Since the discovery in 1997 that the protein αSYN can be found in Lewy bodies in PD , much research on αSYN has been conducted. The aggregation of αSYN seems to be the central driver of the pathogenesis of synucleinopathies; however, the relationship between αSYN misfolding and cellular dysfunction or cell death is far from fully understood. The removal of αSYN aggregates holds considerable promise as a therapeutic strategy. In this context, imaging biomarkers are desperately needed for early and differential diagnosis, to follow disease progression and to determine the efficacy of potential disease-modifying treatments. An αSYN PET tracer would unquestionably be of high importance and a game-changing tool for diagnosis and therapy development.
Here, we aimed to develop a PET tracer based on the lead structure of anle138b by further modifying anle253b, which was previously reported by our group to have a good affinity towards human recombinant αSYN fibrils but poor pharmacokinetics in vivo, presumably caused by high lipophilicity with a calculated logP (clogP) of 5.21 . Ishikawa et al. performed studies on the improvement in polarity of drug candidates. They showed that exchange of the phenyl group with pyridine largely improved polarity in phosphate buffer at physiological pH, which consequently reduced the logP value . We designed a chemical derivative of anle253b, MODAG-001, in which one of the phenyl groups was exchanged with pyridine to reduce the lipophilicity of the compound to a clogP value of 3.85. After tritiation, [3H]MODAG-001 was tested in saturation binding experiments against human recombinant fibrils and showed very high affinity to αSYN fibrils, with a Kd value of 0.6 nM in vitro. Compared to [3H]MODAG-001, all the compounds, which have been described in the literature as potential αSYN PET ligands, showed an at least one order of magnitude lower binding affinity (higher Kd values) in vitro towards recombinant αSYN fibrils [14, 21, 24,25,26,27,28,29,30,31]. These compounds comprise [125I]SIL23, (Kd = 148 nM) and its derivative SIL26 (Ki = 15.5 nM),  [18F]BF-227 (Kd = 9.6 nM) , several fluorescent probes (Kds in the micromolar and elevated nanomolar range) [32, 33], and the 18F-labeled 3-(benzylidine)indolin-2-one derivative [18F]46a (Kd = 8.9 nM) .
Furthermore, we observed 30-fold selectivity over hTau46 and Aβ1–42 fibrils, which was suggested for an ideal CNS PET tracer, as both structurally similar proteins have also been shown to be highly abundant in many patients with synucleinopathies . However, the selectivity is determined not only by a lower Kd, but also by the difference of available binding sites. Bmax was approximately 7- and 50-fold higher for αSYN fibrils compared to hTau46 fibrils and Aβ1–42 fibrils, respectively. The measured fibril length of hTau46 (453.4 ± 261.9 nm) was three times larger compared to αSYN (152.5 ± 76.6 nm) and Aβ1–42 (139.4 ± 77.3 nm), which were very similar in size. Of note, not only the fibril length, but especially the amount of available binding sites per fibril length, which might differ due to differences in the 3D structure, may play an important role.
These encouraging in vitro binding data were the prerequisite for further 11C-labeling and in vitro and in vivo characterization of MODAG-001. The pharmacokinetic and metabolic profiles of [11C]MODAG-001 after i.v. injection into healthy mice revealed good BBB penetration with high uptake into the brain (SUV = 1.4) and relatively fast clearance from the brain. Our metabolite analysis revealed that [11C]MODAG-001 was degraded into the three metabolites, two of which were detectable in the brain, with 81% of the parent compound remaining at 15 min. We hypothesize that metabolite M3 might be the demethylated form of MODAG-001, as demethylation is a very common form of metabolic degradation. Fast metabolism resulting in BBB-penetrating radio-metabolites hampers tracer quantification. Previous studies have shown that improved metabolic stability can be obtained by incorporating deuterium into the molecule. In comparison to carbon-hydrogen bonds, carbon-deuterium bonds potentially decelerate metabolism by cytochrome P450 enzymes due to the primary kinetic isotopic effect . Since the NMe2 group of MODAG-001 is considered the main target of metabolism (M3 corresponds to the monodemethylated metabolite of MODAG-001), we fully deuterated the nonradioactive methyl group to reduce the formation of radio-metabolites and improve the metabolic stability of the tracer in vivo. Comparison of the pharmacokinetic and metabolic profiles of (d3)-[11C]MODAG-001 and [11C]MODAG-001 revealed that formation of the monodemethylated radio-metabolite M3 was reduced and that the ratio of M3 to M1 (which hypothetically represents the cleaved 11C-methyl group) was increased for (d3)-[11C]MODAG-001. Moreover, total metabolism of the parent compound was reduced, resulting in increased levels of the parent compound in the brain at 15 min. This is emphasized in Table 1 and Table 2 showing that the injected dose per gram for [11C]MODAG-001 was reduced from 10.5% at 5 min to 5.3% at 15 min, whereas the injected dose per gram for (d3)-[11C]MODAG-001 was reduced to a lower extent from 8.8% at 5 min to 7.2% at 15 min.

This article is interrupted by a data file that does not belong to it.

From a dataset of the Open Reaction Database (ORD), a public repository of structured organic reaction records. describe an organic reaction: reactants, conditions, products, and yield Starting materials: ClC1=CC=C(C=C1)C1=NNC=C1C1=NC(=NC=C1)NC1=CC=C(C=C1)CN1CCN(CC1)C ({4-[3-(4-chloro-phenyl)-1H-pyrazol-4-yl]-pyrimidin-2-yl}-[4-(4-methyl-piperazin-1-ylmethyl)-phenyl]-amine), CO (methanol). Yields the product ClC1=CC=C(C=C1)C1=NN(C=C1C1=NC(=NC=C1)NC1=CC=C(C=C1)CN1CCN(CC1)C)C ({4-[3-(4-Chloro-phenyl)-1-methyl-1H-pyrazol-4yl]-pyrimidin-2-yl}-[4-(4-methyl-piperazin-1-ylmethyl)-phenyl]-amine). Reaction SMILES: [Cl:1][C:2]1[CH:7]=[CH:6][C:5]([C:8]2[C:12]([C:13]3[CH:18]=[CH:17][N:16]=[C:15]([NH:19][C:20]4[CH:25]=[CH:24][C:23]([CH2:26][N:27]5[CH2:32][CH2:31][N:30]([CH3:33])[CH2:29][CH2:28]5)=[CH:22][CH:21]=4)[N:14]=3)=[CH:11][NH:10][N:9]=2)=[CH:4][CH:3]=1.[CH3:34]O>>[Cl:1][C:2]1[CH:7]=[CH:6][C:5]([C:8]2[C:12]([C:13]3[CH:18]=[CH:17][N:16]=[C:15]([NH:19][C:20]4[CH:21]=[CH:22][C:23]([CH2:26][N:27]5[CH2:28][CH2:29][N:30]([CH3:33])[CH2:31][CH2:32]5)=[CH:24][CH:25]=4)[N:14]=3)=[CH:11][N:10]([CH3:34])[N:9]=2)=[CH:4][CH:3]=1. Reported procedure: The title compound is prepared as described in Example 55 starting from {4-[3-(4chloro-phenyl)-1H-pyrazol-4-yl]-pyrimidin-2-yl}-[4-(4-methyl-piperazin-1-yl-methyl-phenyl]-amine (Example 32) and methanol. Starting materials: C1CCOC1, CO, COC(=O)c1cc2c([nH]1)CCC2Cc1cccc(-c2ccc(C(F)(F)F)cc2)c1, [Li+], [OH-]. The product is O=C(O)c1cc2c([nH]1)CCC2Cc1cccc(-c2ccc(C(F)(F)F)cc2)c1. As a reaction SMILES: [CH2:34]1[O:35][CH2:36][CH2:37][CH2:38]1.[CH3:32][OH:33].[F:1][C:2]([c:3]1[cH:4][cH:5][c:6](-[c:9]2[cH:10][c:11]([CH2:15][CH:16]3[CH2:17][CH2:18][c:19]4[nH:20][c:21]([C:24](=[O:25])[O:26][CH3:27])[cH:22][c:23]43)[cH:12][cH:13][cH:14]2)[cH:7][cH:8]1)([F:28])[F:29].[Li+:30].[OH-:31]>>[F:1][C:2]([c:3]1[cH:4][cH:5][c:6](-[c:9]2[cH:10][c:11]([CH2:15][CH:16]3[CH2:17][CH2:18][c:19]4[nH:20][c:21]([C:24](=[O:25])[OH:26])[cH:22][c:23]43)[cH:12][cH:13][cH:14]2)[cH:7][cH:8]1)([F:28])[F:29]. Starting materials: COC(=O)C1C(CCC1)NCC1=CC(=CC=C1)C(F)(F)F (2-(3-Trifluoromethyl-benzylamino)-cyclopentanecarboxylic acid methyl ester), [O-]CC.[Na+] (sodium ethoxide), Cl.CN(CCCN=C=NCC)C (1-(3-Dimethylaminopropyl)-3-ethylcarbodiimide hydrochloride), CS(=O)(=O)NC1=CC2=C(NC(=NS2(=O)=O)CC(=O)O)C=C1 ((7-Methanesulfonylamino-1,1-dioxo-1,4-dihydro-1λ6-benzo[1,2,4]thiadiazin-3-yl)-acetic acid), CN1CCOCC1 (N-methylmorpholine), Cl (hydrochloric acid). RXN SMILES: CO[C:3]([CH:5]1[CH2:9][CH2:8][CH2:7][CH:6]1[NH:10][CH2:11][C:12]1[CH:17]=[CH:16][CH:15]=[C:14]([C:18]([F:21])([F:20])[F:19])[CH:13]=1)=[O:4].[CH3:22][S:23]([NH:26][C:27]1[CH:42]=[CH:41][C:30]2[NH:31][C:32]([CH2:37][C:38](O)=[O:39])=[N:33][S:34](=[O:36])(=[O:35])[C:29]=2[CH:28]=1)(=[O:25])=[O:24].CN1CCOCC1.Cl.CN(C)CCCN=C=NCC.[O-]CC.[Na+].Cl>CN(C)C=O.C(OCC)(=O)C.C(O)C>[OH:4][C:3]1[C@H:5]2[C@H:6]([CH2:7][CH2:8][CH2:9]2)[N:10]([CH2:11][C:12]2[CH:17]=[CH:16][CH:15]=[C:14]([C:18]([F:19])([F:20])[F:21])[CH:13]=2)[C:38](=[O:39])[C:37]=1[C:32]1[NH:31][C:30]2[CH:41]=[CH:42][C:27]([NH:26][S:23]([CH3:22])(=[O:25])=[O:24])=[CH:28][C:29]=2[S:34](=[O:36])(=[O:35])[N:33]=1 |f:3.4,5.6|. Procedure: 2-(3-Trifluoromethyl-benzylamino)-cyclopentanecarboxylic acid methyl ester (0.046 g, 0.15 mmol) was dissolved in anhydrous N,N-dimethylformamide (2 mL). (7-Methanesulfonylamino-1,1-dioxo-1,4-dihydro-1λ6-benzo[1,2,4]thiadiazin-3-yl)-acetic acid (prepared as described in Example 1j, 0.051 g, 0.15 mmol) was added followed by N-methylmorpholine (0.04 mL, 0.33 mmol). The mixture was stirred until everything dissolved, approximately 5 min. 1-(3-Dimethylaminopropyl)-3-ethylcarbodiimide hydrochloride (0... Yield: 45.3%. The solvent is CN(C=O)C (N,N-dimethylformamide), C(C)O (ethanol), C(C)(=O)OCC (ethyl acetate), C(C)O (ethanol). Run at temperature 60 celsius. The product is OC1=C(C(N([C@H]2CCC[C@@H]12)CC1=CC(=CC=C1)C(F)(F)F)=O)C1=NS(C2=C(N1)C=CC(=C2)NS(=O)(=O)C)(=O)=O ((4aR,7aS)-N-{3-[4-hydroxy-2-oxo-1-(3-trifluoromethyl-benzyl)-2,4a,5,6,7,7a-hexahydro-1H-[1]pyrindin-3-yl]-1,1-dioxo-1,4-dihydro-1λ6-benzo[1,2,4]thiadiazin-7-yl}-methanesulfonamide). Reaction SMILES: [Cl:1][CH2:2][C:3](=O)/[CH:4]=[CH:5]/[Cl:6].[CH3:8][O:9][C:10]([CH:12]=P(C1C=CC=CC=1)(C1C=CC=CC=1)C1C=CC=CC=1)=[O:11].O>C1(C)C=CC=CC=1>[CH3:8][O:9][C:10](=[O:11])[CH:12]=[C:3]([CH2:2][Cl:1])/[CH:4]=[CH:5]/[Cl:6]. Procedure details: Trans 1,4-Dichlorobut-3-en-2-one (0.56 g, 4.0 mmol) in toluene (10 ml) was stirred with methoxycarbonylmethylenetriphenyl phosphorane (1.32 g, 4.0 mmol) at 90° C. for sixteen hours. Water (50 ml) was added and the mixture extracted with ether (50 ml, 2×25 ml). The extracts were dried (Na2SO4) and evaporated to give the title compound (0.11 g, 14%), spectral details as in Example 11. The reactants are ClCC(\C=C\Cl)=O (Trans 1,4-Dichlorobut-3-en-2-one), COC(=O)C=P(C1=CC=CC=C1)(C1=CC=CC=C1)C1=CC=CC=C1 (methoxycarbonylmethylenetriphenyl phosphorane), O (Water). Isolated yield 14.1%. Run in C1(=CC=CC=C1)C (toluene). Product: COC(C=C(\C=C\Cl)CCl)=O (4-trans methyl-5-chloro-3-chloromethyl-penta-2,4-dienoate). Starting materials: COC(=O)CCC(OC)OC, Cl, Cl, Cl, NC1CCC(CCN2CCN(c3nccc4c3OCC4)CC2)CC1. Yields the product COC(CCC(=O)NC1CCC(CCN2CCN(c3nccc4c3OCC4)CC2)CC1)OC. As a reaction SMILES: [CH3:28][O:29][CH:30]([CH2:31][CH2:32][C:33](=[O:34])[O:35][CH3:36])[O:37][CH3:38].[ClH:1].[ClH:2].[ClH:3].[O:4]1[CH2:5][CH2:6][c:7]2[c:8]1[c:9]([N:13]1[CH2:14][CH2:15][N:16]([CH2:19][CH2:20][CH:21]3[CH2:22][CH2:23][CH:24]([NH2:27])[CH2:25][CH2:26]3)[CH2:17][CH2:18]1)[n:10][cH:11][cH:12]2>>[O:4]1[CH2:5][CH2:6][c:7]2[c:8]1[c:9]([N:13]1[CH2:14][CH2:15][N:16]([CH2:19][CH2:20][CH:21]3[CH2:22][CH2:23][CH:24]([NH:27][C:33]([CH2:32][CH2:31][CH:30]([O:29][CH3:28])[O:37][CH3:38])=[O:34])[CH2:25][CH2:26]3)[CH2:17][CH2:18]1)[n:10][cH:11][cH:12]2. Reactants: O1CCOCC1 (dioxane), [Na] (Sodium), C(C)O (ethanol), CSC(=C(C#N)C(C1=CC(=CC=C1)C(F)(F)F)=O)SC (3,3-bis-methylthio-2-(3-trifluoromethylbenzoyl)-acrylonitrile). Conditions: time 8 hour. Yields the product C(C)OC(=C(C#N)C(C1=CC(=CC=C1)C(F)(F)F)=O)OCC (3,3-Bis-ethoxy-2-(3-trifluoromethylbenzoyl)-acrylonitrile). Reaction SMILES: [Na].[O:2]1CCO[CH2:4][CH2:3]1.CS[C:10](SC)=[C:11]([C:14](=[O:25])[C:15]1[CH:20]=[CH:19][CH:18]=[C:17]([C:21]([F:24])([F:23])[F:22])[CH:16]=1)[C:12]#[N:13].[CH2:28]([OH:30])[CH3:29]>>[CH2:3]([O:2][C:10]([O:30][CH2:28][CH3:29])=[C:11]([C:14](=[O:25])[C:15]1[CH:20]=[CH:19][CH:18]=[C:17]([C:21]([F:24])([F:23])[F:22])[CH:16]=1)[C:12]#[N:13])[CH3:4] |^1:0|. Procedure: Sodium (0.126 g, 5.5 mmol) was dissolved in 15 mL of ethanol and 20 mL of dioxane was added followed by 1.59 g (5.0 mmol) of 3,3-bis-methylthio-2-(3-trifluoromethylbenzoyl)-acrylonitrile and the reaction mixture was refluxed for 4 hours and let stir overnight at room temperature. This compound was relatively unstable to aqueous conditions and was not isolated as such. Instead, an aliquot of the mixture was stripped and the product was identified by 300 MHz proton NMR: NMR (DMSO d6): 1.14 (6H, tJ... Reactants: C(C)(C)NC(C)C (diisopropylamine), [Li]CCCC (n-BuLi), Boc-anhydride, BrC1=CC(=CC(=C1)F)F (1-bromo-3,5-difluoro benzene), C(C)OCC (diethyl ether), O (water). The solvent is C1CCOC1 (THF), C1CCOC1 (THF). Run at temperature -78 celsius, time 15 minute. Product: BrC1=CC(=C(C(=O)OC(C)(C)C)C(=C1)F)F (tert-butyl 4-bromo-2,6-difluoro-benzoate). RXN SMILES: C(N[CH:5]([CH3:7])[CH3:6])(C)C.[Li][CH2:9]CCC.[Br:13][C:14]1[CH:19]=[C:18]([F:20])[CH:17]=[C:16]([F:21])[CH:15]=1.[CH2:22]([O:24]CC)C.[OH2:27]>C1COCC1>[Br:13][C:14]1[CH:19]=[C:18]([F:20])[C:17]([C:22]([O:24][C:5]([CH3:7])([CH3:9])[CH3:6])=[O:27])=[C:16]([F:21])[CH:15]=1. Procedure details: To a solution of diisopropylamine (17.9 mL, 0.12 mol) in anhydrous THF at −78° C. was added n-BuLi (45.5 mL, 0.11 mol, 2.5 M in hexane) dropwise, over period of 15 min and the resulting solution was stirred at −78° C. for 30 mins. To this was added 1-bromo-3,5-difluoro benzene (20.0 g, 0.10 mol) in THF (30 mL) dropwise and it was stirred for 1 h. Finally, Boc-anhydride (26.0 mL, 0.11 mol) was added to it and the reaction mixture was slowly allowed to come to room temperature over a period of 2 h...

We next asked whether (d3)-[11C]MODAG-001 can detect aggregated αSYN in the brain and thus inoculated the right striatum in rats with the same batch of αSYN fibrils used for the in vitro binding experiments. (d3)-[11C]MODAG-001 binding properties in three fibril-inoculated rats and one non-injected control rat were assessed using in vivo PET imaging. In the three fibril-inoculated rats, we observed higher binding in the right striatum compared to the vehicle-inoculated contralateral side, with mean DVR-140-60min of 0.14 ± 0.1 (whole striatum) and 0.44 ± 0.21 (70% automatic isocontour detection) 4 days after injection, respectively, indicating in vivo binding of (d3)-[11C]MODAG-001 to inoculated αSYN fibrils. Furthermore, similar overall brain uptake was observed in fibril-inoculated rats (peak SUV, 2.1 ± 0.1) and the non-injected rat (peak SUV, 2.1), demonstrating that potential disruption of the BBB from the intracranial injection is unlikely to account for higher uptake into the inoculated striatum. A similar rat model was also used by Verdurand et al.  to select potential αSYN PET tracer candidates. Notably, they were able to detect the binding of [18F]BF227, [18F]2FBox, and [18F]4FBox to αSYN and Aβ1–42 fibrils using in vitro AR; however, no binding was observed in vivo despite good uptake into the cerebral tissue and high Am (68–543 GBq/μmol).